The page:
Oxford Health and Oxford University Hospitals are supporting people suffering from long-term symptoms.
Research shows that one in five people develops long-term symptoms which include brain fog, anxiety, depression, breathlessness, and fatigue.
Around 186,000 people have suffered problems for up to 12 weeks, according to the Office for National Statistics.
More than 60 clinics have been opened in England and bring together doctors, nurses, physiotherapists and occupational therapists to offer both physical and psychological assessments and refer patients to the right treatment and rehabilitation services.
They are accessed via a GP's referral.
Locally, Oxford University Hospitals NHS Foundation Trust and Oxford Health NHS Foundation Trust are operating them.
Plans for some 43 clinics were previously announced by NHS England in November, which has provided £10 million for the network.
Sir Simon Stevens, chief executive of NHS England, said: “The NHS is taking practical action to help patients suffering ongoing health issues as a result of coronavirus.
“Bringing expert clinicians together in these clinics will deliver an integrated approach to support patients to access vital rehabilitation, as well as helping develop a greater understanding of long Covid and its debilitating symptoms.”
The National Institute for Health and Care Excellence (Nice) is also due to issue official guidance on best practice for recognising, investigating and rehabilitating patients with long Covid.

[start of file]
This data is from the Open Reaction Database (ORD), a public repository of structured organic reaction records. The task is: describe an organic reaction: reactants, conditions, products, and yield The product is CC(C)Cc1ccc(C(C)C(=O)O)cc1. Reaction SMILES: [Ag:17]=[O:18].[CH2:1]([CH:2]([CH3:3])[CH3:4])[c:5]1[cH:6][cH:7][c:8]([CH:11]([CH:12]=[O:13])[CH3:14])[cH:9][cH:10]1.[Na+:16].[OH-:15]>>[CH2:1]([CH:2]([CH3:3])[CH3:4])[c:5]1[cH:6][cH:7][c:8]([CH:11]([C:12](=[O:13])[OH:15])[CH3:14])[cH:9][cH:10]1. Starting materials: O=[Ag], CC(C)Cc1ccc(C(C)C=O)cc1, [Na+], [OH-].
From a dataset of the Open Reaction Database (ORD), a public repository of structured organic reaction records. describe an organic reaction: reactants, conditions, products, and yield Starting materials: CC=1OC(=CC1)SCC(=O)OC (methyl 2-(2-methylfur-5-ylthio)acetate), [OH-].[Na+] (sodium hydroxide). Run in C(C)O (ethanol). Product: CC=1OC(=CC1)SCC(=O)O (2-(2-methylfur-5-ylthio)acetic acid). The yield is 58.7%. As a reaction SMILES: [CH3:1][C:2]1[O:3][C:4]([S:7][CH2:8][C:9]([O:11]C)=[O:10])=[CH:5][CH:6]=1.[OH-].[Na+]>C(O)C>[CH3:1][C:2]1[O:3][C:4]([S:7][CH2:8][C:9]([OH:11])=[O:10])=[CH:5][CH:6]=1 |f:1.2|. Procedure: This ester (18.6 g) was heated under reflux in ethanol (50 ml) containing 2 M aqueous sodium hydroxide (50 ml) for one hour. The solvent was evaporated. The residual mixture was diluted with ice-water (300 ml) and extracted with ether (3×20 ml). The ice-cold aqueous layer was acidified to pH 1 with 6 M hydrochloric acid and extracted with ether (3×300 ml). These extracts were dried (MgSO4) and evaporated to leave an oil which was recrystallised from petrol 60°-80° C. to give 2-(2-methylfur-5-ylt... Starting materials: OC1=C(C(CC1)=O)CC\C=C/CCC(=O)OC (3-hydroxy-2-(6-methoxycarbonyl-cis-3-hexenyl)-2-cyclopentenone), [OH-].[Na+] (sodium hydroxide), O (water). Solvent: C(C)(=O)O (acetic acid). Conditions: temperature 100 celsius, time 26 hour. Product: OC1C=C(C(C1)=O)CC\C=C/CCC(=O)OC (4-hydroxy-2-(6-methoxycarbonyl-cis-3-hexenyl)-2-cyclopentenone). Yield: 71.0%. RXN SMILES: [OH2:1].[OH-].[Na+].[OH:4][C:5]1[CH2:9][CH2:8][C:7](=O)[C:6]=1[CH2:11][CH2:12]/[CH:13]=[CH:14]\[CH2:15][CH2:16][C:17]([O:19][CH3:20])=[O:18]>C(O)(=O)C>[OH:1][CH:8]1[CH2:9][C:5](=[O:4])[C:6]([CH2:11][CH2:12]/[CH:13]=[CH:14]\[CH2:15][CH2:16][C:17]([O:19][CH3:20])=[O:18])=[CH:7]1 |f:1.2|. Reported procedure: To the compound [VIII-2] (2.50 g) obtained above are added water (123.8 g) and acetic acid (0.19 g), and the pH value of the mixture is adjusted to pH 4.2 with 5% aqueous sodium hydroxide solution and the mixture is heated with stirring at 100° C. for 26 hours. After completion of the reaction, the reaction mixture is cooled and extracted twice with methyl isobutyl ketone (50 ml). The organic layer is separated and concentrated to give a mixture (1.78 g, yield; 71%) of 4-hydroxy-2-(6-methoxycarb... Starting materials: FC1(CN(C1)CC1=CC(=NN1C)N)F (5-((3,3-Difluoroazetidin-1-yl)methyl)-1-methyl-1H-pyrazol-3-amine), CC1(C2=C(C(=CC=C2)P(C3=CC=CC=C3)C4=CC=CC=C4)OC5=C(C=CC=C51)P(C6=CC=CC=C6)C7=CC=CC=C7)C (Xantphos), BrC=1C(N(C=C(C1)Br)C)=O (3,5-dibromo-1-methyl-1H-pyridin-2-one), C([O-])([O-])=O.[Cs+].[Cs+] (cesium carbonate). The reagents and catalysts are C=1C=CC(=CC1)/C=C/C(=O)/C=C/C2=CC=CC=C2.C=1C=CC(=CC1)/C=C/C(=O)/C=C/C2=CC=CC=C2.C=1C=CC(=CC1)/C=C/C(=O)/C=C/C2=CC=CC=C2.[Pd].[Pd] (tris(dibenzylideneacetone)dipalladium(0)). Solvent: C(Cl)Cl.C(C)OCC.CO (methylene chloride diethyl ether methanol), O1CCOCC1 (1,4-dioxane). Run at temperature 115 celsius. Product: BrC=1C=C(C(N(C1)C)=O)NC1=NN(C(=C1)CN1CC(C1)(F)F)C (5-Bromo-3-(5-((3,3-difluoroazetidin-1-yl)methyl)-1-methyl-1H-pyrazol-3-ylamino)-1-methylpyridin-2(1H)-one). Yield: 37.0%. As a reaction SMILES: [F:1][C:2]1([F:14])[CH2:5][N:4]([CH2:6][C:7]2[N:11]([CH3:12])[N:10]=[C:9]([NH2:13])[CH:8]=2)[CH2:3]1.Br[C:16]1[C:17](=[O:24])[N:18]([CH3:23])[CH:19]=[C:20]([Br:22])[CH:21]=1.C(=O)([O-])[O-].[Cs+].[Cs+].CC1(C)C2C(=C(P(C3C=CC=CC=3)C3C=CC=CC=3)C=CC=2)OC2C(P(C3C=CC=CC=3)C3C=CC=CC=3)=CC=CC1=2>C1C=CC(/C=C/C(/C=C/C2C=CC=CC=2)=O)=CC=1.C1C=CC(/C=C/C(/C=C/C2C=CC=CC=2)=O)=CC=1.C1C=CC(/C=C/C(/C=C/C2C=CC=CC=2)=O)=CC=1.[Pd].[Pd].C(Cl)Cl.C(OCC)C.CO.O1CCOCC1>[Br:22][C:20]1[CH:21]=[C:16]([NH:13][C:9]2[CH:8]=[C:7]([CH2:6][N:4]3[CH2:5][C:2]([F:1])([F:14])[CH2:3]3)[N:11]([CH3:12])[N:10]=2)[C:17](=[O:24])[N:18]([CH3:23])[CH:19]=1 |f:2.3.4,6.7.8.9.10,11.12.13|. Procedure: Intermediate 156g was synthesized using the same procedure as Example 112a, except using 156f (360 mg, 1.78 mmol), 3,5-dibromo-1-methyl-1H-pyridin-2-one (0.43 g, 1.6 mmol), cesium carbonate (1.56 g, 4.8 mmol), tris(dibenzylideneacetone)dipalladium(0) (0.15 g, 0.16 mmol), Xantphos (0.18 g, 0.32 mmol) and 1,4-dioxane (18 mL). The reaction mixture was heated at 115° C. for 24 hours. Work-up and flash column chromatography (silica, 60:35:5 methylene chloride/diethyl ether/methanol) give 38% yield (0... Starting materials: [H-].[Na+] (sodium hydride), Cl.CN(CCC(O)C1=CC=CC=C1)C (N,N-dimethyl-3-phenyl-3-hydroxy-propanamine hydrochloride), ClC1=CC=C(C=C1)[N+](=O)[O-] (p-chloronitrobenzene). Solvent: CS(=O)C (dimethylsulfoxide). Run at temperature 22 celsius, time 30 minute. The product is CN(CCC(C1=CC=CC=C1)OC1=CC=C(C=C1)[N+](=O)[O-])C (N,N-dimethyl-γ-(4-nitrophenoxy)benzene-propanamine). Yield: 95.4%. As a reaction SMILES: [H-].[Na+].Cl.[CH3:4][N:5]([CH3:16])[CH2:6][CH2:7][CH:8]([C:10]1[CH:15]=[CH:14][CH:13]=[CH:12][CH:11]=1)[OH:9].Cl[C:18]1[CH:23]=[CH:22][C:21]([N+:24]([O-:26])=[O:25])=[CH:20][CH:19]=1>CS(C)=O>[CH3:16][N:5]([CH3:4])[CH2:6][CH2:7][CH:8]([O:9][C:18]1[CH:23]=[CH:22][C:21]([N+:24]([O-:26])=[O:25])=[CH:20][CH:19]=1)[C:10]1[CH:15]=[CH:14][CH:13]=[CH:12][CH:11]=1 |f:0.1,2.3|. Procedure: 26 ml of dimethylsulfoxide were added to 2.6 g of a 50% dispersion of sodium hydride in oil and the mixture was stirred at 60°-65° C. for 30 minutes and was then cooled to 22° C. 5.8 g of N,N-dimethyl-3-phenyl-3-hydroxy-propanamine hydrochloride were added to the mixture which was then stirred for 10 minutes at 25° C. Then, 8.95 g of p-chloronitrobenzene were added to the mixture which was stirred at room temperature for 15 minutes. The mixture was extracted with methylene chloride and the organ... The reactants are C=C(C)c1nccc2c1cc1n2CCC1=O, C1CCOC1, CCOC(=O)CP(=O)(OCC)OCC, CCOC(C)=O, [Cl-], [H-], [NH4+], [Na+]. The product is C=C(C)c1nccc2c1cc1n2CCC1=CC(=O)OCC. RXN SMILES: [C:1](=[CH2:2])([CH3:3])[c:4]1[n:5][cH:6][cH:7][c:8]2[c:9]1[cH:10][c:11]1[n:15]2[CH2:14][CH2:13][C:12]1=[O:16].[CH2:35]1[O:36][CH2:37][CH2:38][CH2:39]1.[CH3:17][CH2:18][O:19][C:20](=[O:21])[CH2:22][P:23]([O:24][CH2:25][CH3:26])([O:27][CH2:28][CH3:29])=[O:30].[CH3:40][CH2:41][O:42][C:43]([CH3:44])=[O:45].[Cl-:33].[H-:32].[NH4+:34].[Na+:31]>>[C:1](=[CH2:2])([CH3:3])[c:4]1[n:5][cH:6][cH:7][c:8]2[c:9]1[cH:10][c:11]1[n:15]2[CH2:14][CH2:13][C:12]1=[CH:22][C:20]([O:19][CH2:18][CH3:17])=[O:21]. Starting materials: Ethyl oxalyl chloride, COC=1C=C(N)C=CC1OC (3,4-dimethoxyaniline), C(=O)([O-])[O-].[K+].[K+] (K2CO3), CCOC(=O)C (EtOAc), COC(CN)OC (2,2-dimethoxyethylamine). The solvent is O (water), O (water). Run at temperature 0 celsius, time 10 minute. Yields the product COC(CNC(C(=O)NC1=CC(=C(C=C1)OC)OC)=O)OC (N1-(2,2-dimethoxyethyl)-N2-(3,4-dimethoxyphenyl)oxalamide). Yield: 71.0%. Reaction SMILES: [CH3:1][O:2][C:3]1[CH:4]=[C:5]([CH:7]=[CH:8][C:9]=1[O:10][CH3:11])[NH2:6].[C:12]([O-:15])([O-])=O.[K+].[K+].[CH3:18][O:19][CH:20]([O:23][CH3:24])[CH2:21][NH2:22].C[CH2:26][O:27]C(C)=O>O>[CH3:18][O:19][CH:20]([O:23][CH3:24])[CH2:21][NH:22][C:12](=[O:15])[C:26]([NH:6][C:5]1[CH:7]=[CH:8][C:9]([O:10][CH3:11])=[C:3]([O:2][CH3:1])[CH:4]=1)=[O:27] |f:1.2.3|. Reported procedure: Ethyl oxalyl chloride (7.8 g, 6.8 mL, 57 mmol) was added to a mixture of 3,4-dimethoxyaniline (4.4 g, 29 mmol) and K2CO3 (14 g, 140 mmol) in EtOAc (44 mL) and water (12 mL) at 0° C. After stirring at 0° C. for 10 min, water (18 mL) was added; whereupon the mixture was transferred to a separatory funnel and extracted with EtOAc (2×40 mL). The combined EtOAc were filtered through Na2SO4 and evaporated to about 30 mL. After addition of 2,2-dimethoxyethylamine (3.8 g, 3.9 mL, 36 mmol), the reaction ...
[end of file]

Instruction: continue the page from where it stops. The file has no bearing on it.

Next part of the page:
The “living” guidelines, developed with the Scottish Intercollegiate Guidelines Network (Sign) and the Royal College of General Practitioners (RCGP), will be updated as new evidence relating to long Covid emerges.
They state that people may have “ongoing symptomatic Covid-19” if their symptoms persist from four to 12 weeks and could have “post-Covid-19 syndrome” if symptoms are not resolved after 12 weeks.
The guidelines note there is only “minimal, though evolving” evidence covering long Covid, but set out advice for doctors on how to assess potential sufferers, plan their care and monitor and manage their condition.
One recommendation includes informing patients that it is not known if over-the-counter vitamins or supplements are “helpful, harmful or have no effect in the treatment of new or ongoing symptoms of Covid-19”.
The guidelines include an emphasis on the need to address health inequalities in care for people experiencing ongoing symptoms, be that as a result of language barriers, mental health conditions, a learning disability or cultural differences.